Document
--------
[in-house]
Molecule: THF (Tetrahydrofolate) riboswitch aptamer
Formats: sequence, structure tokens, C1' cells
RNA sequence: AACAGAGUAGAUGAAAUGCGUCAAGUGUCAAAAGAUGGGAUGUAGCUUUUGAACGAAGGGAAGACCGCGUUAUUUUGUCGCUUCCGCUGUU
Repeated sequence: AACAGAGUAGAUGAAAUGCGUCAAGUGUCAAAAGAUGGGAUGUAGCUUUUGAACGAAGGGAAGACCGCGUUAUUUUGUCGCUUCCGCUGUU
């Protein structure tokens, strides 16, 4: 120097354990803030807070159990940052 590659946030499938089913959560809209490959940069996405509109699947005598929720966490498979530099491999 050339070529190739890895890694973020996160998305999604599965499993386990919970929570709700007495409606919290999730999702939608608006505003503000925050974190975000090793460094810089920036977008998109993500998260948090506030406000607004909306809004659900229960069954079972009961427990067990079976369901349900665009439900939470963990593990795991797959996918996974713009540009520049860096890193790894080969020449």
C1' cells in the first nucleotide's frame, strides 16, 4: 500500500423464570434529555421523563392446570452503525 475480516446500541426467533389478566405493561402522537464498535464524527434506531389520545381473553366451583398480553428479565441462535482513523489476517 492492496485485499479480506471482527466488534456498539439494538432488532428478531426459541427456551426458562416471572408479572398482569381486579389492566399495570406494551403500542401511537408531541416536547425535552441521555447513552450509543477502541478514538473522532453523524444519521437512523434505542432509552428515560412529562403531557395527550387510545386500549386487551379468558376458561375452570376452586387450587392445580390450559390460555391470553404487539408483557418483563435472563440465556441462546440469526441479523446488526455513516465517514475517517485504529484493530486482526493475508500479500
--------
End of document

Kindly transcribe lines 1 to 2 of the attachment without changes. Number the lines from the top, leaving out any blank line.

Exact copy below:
[in-house]
Molecule: THF (Tetrahydrofolate) riboswitch aptamer